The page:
Two Cents: A novel way to make money from your innovation lab
In this digital age, the vast majority of organisations have some form of innovation lab or centre. They are not just preserved for tech giants like Google and Apple. The big banks have also been launching their own incubators along with retailers, manufacturers and virtually every other sector.
These kinds of labs go by a variety of names including accelerators, business incubators and research hubs. Whatever you call them, their numbers are growing.
While still relatively new, some of these labs have been getting a reputation for just being cool and trendy spaces that are just useful for hosting social events and training sessions. In other words, not a lot of innovation is taking place in the innovation centres.
But last week’s announcement from Huawei CEO Richard Yu that he is offering US$1 billion (S$1.38 billion) to help grow its app gallery got me thinking. Google Mobile Services won’t allow Huawei to use its mobile services (things like Google Maps and Chrome) so the Chinese phone maker needs to develop its own, or more accurately pay third parties to build them instead.
So Yu gave a rallying cry: “I want to tell global app developers: Build for Huawei Mobile Services to grow your business,” which was greeted with huge applause from the audience.
Huawei’s app gallery already attracts more than 570 million global monthly average users and 180 billion downloads per year in more than 170 countries and regions. There are currently 45,000 apps available from Huawei. But clearly it wants more.
So what’s stopping an organisation launching an internal competition to develop apps that can be sold to Huawei? Many companies launch such challenges to draw attention to their innovation labs already. Now they have a massive financial incentive available.
In a recent interview I did with in-flight catering giant SATS, I was told how an employee developed an app internally which was later introduced across the 17,500 workforce as a communication tool. And another interview I conducted with one of the founders of telco provider Circles.Life revealed how highly they encourage techpreneurs internally.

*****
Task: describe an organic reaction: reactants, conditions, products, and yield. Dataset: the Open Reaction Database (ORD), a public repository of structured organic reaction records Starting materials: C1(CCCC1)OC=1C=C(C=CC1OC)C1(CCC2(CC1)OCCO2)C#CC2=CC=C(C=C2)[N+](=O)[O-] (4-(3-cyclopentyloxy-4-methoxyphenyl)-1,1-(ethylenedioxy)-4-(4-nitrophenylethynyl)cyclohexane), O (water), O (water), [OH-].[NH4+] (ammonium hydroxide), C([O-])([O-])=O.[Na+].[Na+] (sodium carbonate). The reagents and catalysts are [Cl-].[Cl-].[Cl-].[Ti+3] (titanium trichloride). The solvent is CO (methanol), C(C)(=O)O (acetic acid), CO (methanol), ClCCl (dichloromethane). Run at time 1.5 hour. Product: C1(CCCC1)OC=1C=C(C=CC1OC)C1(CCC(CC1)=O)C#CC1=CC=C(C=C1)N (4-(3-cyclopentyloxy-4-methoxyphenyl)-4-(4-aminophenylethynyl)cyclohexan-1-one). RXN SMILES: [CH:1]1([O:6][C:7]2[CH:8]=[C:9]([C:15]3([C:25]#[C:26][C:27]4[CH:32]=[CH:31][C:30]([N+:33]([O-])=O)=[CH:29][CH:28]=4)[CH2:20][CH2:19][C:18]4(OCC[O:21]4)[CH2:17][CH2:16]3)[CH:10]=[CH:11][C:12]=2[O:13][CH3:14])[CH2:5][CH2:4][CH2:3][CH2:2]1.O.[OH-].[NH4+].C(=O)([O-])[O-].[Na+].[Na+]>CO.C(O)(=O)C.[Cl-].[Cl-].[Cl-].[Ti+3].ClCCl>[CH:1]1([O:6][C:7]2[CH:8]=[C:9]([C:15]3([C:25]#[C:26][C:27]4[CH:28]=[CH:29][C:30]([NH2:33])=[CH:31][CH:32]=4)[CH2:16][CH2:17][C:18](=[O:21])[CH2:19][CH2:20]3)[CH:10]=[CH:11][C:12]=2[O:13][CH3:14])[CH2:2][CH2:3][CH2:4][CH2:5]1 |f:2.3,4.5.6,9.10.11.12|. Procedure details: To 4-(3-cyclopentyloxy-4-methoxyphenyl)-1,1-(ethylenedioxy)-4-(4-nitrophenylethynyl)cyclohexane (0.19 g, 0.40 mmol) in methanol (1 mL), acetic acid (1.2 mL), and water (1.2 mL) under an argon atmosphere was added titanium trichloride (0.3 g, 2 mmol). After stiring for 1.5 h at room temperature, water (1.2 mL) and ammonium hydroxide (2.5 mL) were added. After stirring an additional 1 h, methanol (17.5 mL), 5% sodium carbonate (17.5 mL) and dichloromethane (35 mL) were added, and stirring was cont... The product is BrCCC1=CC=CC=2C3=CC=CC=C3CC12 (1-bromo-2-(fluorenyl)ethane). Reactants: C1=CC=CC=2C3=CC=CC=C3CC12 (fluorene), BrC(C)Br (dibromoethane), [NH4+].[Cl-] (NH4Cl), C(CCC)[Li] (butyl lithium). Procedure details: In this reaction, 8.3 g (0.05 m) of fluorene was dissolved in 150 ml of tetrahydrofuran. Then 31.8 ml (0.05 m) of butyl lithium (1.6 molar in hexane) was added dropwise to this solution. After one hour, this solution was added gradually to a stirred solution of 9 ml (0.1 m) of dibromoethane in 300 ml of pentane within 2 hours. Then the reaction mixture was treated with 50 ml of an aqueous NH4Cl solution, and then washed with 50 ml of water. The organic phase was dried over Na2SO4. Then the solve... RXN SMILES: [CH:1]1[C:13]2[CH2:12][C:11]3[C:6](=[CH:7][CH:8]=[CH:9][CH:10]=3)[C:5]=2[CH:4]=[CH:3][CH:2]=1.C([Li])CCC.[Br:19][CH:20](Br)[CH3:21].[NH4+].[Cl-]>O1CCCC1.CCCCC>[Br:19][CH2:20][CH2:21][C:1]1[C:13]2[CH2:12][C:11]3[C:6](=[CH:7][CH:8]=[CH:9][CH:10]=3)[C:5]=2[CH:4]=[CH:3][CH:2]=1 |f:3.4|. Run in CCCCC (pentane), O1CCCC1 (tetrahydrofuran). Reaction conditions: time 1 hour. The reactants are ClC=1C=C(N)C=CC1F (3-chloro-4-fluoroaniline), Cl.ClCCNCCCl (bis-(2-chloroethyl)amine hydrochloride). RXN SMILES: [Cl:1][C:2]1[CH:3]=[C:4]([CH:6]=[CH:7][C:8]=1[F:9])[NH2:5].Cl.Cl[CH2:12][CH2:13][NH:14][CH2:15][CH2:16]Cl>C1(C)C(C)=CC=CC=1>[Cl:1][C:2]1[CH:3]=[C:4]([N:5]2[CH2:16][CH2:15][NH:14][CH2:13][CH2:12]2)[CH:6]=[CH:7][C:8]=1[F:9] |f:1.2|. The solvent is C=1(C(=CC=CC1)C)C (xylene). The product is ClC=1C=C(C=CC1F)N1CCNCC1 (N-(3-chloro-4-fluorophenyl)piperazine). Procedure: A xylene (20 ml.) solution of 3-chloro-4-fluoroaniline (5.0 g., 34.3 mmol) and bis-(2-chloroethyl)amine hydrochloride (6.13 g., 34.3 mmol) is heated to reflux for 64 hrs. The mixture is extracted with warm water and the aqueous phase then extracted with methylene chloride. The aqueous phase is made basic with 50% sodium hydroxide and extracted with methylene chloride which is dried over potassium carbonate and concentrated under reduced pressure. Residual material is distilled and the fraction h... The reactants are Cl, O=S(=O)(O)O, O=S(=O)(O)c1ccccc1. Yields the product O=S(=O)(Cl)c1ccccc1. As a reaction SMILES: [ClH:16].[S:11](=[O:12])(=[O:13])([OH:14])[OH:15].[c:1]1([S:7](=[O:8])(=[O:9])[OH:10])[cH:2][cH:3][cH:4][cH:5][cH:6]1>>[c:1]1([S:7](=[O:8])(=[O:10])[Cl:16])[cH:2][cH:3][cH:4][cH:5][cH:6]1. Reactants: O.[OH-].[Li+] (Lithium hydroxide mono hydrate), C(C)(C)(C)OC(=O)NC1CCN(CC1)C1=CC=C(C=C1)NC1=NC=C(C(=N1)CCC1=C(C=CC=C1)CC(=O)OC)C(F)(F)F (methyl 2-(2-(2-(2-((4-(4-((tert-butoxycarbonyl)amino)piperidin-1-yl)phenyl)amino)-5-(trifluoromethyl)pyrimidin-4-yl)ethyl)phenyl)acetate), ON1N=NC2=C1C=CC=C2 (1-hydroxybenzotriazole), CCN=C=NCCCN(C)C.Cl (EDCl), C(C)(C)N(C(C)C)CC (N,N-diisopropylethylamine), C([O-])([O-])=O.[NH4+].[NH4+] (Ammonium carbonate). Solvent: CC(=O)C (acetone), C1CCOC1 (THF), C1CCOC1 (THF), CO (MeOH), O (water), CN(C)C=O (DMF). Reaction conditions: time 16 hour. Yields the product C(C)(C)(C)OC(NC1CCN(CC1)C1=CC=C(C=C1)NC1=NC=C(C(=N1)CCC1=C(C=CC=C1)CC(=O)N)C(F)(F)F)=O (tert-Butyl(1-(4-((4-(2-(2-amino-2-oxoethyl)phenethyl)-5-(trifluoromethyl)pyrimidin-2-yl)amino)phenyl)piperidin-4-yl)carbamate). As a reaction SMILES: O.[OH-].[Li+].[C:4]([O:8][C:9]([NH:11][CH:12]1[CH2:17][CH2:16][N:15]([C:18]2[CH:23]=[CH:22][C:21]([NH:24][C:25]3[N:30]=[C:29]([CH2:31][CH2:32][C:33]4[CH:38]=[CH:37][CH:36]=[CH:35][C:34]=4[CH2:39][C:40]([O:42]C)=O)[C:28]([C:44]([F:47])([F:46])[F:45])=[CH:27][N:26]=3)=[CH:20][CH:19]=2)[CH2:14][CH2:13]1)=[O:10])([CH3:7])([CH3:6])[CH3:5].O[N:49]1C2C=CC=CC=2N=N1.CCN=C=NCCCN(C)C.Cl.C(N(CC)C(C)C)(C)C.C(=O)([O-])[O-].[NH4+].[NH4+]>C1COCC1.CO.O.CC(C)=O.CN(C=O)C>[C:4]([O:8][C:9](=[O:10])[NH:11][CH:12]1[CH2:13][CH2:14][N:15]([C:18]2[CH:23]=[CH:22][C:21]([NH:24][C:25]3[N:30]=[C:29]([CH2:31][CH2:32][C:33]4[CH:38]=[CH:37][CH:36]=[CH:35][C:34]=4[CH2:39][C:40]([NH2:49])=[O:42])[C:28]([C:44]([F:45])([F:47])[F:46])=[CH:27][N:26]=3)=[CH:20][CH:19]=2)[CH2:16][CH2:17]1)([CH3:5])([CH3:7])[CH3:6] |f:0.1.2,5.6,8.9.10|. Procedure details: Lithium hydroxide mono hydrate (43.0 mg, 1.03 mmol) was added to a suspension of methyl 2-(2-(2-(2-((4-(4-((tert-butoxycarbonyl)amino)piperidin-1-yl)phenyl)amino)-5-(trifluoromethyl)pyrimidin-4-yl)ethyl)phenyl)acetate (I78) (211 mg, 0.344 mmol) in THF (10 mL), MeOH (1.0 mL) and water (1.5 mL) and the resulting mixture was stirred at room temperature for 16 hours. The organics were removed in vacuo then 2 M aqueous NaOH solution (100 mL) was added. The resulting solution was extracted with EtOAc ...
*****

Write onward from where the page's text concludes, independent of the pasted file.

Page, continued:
How about adding in the chance to grab a slice of $1 billion on offer from Huawei and suddenly you have lot more people sitting up and taking note of your innovation lab?
But if this strategy isn’t right for you, there are countless other ways to improve the productivity of your innovation lab. Many of those labs/centres/hubs that fail are often too far away from their parent company’s strategy.
The most successful innovation labs are closely aligned to the overall business strategy. This sounds a lot like the modern-day HR function which is much more in-tune with the business strategy than it previously was.
After the fireworks and publicity of the initial launch, these labs often lose their sparkle in the eyes of the CEO when they fail to contribute to the bottom line. Part of the problem is they don’t have any metrics to measure their success. Without such benchmarks, they are set up to fail. Maybe ‘’Develop and app to sell to Huawei’’ could be one of those metrics.